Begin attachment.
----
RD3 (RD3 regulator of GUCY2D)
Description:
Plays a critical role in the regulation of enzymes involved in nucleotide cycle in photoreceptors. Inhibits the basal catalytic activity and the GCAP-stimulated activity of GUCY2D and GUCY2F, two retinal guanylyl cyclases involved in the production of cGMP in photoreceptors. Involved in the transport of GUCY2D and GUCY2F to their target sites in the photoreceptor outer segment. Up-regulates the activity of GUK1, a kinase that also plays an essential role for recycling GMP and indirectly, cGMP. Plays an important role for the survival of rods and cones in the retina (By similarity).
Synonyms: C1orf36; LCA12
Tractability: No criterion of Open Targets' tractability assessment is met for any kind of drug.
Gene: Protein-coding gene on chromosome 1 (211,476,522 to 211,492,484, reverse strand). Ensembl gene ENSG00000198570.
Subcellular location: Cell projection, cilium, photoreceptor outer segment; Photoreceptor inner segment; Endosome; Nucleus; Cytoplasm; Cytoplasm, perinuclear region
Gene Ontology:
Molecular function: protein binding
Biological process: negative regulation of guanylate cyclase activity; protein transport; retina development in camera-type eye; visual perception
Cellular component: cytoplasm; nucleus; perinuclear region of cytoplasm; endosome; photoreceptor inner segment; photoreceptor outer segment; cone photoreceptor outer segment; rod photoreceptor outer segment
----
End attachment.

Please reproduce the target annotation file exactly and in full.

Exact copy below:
RD3 (RD3 regulator of GUCY2D)
Description:
Plays a critical role in the regulation of enzymes involved in nucleotide cycle in photoreceptors. Inhibits the basal catalytic activity and the GCAP-stimulated activity of GUCY2D and GUCY2F, two retinal guanylyl cyclases involved in the production of cGMP in photoreceptors. Involved in the transport of GUCY2D and GUCY2F to their target sites in the photoreceptor outer segment. Up-regulates the activity of GUK1, a kinase that also plays an essential role for recycling GMP and indirectly, cGMP. Plays an important role for the survival of rods and cones in the retina (By similarity).
Synonyms: C1orf36; LCA12
Tractability: No criterion of Open Targets' tractability assessment is met for any kind of drug.
Gene: Protein-coding gene on chromosome 1 (211,476,522 to 211,492,484, reverse strand). Ensembl gene ENSG00000198570.
Subcellular location: Cell projection, cilium, photoreceptor outer segment; Photoreceptor inner segment; Endosome; Nucleus; Cytoplasm; Cytoplasm, perinuclear region
Gene Ontology:
Molecular function: protein binding
Biological process: negative regulation of guanylate cyclase activity; protein transport; retina development in camera-type eye; visual perception
Cellular component: cytoplasm; nucleus; perinuclear region of cytoplasm; endosome; photoreceptor inner segment; photoreceptor outer segment; cone photoreceptor outer segment; rod photoreceptor outer segment